Some people, when they find themselves with a huge list of things that really need to be done over the course of a weekend, prioritise the most essential tasks and use effective time management techniques to make sure the best job possible is done. Others give up on the whole thing and decide to devote their time to something reassuringly completely unnecessary and yet entertaining enough to distract them from all those other things they were meaning to do.
With that principle in mind, I hereby rectify the shocking absence from the internet of a really good visual analysis of the relative prominence of characters in the early years of the Peanuts comic. The following graph is a moving annual total of appearance in the daily comic strip; each point shows the number of strips that character has been seen in for the year up to and including that date.
When the strip launched in October 1950 its three regular human characters - Charlie Brown, Shermy and Patty - shared the spotlight, and it's actually Patty who makes the most appearances in the first couple of months. Snoopy, who at this point is an entirely normal dog, plays a supporting role. By the start of 1951, though, Shermy's appearances have already started to dwindle and Charlie Brown becomes established as the star of the series. Shermy never gets any real kind of personality, strangely enough. He's one of life's straight men whose job is to stand there and listen to the punchline once in a while.
The introduction of Violet in February doesn't change the dynamics very much, as there's not much difference between her and Patty, who still features more often. More interesting is when Schroeder makes his debut in May, as a baby who can't yet walk or talk (or even play the piano). He grows up surprisingly quickly, and by the time of Lucy's debut in March 1952 she and Schroeder both are just slightly smaller than the other characters.
Lucy immediately zooms to prominence in the daily strip, mostly at the expense of Patty, although it takes her several months to transform from the baby of the group into the kind of personality she eventually settles on. Linus, when he makes his debut in September, is much more of a slow burner; he remains a baby for a much longer time and settles into a pattern of only occasional appearances for the best part of three years, seen more often only than Shermy (who at one point in 1954/55 shows up only twice in nine months, but doesn't quite get forgotten about altogether).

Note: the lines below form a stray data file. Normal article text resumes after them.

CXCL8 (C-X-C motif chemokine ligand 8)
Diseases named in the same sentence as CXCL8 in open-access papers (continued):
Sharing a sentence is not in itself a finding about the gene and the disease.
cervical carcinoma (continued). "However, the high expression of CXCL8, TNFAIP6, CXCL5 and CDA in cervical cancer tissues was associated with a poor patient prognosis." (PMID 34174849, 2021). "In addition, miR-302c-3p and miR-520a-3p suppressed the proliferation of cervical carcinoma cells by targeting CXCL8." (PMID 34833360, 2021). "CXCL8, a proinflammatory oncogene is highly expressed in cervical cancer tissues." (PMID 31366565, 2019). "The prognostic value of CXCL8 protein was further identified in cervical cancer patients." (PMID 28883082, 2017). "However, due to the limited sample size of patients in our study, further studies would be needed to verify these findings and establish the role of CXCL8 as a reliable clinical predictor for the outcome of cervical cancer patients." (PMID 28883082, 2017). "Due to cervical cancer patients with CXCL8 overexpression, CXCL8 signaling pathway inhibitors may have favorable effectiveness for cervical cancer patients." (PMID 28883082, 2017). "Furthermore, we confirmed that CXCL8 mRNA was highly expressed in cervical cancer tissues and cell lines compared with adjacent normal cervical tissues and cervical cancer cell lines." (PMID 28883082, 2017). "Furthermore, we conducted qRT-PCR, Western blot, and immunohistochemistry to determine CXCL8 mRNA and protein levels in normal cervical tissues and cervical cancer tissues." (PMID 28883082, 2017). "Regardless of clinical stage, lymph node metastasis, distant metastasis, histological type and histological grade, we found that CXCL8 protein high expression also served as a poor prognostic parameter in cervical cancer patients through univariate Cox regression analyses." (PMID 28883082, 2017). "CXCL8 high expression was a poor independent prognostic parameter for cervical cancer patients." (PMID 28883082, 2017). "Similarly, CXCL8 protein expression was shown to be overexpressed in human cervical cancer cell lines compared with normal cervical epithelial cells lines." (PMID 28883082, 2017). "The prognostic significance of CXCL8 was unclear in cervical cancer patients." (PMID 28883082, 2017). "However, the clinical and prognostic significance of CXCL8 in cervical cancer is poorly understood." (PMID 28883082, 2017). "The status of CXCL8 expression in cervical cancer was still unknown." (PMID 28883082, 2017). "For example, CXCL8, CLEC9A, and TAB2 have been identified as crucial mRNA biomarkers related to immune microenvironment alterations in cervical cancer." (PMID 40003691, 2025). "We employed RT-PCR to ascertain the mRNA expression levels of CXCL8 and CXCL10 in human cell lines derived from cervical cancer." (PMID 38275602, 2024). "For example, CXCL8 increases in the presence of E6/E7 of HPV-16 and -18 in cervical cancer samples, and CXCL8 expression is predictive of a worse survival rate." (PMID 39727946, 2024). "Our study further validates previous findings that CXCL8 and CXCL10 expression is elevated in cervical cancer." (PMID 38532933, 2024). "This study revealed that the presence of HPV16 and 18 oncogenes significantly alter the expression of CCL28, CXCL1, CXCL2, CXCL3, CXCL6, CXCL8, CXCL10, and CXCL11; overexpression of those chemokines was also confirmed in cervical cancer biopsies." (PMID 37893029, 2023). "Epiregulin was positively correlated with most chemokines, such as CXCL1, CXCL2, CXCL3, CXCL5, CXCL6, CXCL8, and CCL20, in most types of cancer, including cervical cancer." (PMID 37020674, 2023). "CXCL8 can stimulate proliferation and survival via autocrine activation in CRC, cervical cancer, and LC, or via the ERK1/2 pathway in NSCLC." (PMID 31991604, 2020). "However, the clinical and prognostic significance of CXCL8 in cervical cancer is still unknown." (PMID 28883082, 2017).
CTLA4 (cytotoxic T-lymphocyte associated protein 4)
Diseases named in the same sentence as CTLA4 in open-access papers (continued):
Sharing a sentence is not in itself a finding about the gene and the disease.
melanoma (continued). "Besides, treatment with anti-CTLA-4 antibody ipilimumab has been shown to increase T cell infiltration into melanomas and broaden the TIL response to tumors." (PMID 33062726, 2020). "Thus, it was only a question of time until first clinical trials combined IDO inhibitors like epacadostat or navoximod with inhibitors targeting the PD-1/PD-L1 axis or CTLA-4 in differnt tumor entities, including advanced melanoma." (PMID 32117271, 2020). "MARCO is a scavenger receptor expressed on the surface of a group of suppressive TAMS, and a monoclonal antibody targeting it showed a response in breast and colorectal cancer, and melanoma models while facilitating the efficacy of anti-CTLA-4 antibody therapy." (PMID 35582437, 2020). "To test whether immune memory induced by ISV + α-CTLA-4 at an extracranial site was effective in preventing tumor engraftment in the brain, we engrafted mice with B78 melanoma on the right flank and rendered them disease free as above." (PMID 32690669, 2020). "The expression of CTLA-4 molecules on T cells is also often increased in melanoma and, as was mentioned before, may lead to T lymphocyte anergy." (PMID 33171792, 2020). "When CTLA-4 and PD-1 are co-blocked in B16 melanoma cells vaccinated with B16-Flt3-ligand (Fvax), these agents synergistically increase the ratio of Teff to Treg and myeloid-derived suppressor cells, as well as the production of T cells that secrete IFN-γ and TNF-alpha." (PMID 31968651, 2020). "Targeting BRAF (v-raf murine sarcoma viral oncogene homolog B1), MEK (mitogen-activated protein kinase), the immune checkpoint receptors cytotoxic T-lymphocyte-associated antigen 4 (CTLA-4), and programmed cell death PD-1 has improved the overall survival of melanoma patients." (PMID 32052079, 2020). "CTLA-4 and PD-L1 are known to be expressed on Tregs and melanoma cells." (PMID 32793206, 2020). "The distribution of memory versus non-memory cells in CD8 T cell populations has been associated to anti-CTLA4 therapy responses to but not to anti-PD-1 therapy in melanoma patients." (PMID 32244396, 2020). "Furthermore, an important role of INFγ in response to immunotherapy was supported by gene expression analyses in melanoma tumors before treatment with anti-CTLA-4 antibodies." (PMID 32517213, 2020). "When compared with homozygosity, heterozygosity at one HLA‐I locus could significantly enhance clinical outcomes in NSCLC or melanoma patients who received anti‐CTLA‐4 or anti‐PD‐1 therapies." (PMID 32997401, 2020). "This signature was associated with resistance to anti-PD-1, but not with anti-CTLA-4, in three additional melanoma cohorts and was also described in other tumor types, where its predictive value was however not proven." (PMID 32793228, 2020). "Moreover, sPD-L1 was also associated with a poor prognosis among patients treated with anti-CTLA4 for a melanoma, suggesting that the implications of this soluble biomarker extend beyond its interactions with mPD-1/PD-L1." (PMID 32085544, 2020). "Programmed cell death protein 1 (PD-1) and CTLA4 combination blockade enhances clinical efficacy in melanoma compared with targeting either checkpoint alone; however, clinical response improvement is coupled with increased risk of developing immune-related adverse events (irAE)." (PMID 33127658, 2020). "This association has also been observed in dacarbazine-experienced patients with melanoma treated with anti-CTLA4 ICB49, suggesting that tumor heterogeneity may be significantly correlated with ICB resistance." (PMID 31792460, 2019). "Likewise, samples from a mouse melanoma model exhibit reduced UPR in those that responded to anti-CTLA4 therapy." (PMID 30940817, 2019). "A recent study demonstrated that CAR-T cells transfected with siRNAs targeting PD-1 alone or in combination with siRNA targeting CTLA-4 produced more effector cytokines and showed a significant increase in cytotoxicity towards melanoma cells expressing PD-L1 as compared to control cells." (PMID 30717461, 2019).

We settle now into a pattern of Charlie Brown featuring in the majority of strips, with Lucy the other central character and Snoopy gradually getting more anthropomorphised as time goes on (his thought bubbles make a debut around this time and he starts to dance on his hind legs on occasion). Schroeder, Violet and Patty are the supporting players, and it's interesting how closely the lines for Schroeder and Violet stick together on the chart - it's unusual for them to appear together, but they each alternate in strips alongside either Charlie Brown or Lucy.
The other supporting characters of the 1950s don't get much exposure - one-joke character Pig-Pen is used sparingly and Charlotte Braun, although introduced as a new main character, is dropped completely after just a couple of months. There's an almost complete and total lack of other characters, even in the background nor even as passing mentions.
In July 1955 Linus suddenly becomes much more interesting - armed with security blanket and unique philosophy he ages to just a little smaller than the others and starts to play a central role. With Patty and Violet fading to near-Shermy levels of obscurity, the more familiar main cast of Peanuts is in place. We're still a long way away from Snoopy's eventual domination of the strip (in 1957 he'd just started to walk on two legs from time to time), and the sixties add some more major characters to the mix, but I thought seven years was about as far as it was worth going with this. All those other things to do, you see...